OAKLAND, Calif. (KGO) -- The Diocese of Oakland is considering filing for bankruptcy due claims of child sex abuse by priests, the church announced in a letter on Thursday.
According to the letter addressed to parishioners and friends, the diocese is facing approximately 330 lawsuits.
"As the court continues to process the lawsuits, the total magnitude will become clearer," Most Rev. Michael C. Barber, the Bishop of Oakland, said in the letter. "However, it is increasingly evident we face a monumental challenge. I have therefore been working with our College of Consultors, our Diocesan Finance Council, and our staff and advisors to discern the best way to support compassionate and equitable compensation for survivors and ensure the continuation of vibrant, Christ-centered parishes to serve our faithful.
Most Rev. Michael C. Barber says the diocese is considering filling for Chapter 11 bankruptcy, which will provide "a way to support all survivors in their journey toward healing in an equitable and comprehensive way." He continues, "It will also allow the diocese to reorganize our financial affairs so we may continue to fulfill the sacred mission entrusted to us by Christ and the Church."
The trials set for this May regarding the child sex abuse lawsuits against the Oakland Diocese could be put on hold.
"If the Diocese of Oakland files for bankruptcy, all of the trials against them will immediately be frozen. That's one of the really important powers that the bankruptcy court has that the diocese will probably value," Mike Reck, an attorney with Jeff Anderson and Associates, explained. He has been representing survivors of childhood sexual assault for the past 20 years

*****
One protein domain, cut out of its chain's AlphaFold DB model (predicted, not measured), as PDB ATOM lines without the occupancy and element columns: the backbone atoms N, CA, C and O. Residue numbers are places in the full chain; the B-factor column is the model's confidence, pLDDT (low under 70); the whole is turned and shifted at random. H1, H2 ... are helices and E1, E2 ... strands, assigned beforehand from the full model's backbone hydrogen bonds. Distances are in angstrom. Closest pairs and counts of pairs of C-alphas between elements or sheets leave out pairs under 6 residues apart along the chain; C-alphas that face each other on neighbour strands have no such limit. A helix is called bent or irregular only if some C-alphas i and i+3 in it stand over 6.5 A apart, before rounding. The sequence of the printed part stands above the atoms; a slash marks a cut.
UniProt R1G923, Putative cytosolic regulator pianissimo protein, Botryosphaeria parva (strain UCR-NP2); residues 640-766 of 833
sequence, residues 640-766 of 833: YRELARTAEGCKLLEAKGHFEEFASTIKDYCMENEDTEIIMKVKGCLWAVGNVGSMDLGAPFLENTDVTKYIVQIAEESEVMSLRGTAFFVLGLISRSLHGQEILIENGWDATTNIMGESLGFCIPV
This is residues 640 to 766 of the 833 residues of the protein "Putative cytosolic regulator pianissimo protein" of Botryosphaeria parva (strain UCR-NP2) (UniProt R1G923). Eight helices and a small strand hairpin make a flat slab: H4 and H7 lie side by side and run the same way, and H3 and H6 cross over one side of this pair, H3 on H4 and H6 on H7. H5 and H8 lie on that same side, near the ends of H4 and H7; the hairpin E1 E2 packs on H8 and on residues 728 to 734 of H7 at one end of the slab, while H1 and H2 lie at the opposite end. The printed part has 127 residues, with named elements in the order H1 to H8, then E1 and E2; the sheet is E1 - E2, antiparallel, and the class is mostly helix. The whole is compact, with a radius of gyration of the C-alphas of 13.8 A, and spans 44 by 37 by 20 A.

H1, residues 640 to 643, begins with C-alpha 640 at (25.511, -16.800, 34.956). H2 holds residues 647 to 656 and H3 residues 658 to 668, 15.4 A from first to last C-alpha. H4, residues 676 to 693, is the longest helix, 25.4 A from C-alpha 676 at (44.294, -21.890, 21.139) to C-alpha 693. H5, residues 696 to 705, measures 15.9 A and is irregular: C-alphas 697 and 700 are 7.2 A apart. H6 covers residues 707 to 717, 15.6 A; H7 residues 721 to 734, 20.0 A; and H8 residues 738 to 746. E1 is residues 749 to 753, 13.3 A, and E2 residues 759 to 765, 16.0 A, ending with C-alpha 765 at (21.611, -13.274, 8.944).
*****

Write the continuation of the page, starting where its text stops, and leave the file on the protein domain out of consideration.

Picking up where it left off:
"I think it is highly likely that the Diocese of Oakland has been preparing for this move for some time," Reck said.
Victim advocates say this a blueprint other Catholic dioceses across the country have followed when hit with similar lawsuits. The Diocese of Santa Rosa declared bankruptcy this past week as well. Some see it as an attempt to reduce payouts and transparency.
"It is not shocking to see a diocese, like the Diocese of Oakland, want to avoid those trials. They would like to avoid the bishops and the vickers having to testify and having to disclose to the public the details of what they knew and when they knew it," Reck said.
The Oakland Diocese did not return request for comment for this story. But on its website, it claims that it has limited cash and financial resources to deal with all the complaints, even if they sell off assets.
Regardless, Reck adds it's important to understand that even if the Oakland Diocese declares bankruptcy it won't stop the lawsuits from going forward.
"And in some ways, how contentious that is, and whether that is a process that helps heal the survivors or whether it is a process that hurts them more, is yet to be known and we will just have to see how the bishop wants to play this," Reck said.
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